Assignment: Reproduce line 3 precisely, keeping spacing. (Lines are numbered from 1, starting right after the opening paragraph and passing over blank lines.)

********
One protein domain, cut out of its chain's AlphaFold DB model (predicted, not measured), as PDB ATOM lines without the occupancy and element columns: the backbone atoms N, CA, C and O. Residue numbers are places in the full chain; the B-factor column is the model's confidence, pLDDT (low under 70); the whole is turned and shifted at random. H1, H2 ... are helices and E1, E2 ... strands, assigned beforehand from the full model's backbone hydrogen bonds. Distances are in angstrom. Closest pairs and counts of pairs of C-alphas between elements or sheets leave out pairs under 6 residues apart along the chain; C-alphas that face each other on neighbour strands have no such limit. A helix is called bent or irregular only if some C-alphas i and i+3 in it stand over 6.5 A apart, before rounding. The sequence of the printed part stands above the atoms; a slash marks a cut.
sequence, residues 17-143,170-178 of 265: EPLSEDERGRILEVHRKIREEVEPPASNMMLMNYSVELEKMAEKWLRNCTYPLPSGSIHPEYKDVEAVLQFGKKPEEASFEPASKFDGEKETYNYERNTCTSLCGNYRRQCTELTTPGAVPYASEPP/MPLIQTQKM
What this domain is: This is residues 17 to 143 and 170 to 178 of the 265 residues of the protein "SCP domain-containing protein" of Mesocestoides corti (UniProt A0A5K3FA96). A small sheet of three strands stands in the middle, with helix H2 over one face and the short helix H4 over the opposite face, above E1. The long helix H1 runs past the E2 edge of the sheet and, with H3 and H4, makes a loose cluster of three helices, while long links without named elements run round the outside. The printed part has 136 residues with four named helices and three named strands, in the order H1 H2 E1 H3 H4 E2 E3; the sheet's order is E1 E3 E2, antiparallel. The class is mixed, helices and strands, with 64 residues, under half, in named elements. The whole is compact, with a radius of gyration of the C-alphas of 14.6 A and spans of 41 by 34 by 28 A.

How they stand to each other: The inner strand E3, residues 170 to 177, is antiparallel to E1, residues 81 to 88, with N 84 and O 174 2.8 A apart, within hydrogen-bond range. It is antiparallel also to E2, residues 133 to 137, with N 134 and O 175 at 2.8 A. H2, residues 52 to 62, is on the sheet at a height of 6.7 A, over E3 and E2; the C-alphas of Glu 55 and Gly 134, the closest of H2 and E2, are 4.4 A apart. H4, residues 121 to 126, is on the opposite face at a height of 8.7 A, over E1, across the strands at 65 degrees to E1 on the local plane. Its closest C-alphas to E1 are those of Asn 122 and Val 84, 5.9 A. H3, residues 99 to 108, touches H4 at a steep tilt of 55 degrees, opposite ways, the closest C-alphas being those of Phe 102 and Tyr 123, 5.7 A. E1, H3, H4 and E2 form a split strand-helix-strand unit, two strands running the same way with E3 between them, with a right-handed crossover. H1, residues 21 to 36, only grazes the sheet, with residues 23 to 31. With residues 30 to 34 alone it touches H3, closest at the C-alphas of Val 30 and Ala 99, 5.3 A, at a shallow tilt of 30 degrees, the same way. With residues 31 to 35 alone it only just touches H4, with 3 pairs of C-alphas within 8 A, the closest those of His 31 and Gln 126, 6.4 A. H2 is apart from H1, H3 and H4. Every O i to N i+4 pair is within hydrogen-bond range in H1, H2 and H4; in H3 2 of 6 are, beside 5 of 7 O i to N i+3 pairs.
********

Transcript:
How they stand to each other: The inner strand E3, residues 170 to 177, is antiparallel to E1, residues 81 to 88, with N 84 and O 174 2.8 A apart, within hydrogen-bond range. It is antiparallel also to E2, residues 133 to 137, with N 134 and O 175 at 2.8 A. H2, residues 52 to 62, is on the sheet at a height of 6.7 A, over E3 and E2; the C-alphas of Glu 55 and Gly 134, the closest of H2 and E2, are 4.4 A apart. H4, residues 121 to 126, is on the opposite face at a height of 8.7 A, over E1, across the strands at 65 degrees to E1 on the local plane. Its closest C-alphas to E1 are those of Asn 122 and Val 84, 5.9 A. H3, residues 99 to 108, touches H4 at a steep tilt of 55 degrees, opposite ways, the closest C-alphas being those of Phe 102 and Tyr 123, 5.7 A. E1, H3, H4 and E2 form a split strand-helix-strand unit, two strands running the same way with E3 between them, with a right-handed crossover. H1, residues 21 to 36, only grazes the sheet, with residues 23 to 31. With residues 30 to 34 alone it touches H3, closest at the C-alphas of Val 30 and Ala 99, 5.3 A, at a shallow tilt of 30 degrees, the same way. With residues 31 to 35 alone it only just touches H4, with 3 pairs of C-alphas within 8 A, the closest those of His 31 and Gln 126, 6.4 A. H2 is apart from H1, H3 and H4. Every O i to N i+4 pair is within hydrogen-bond range in H1, H2 and H4; in H3 2 of 6 are, beside 5 of 7 O i to N i+3 pairs.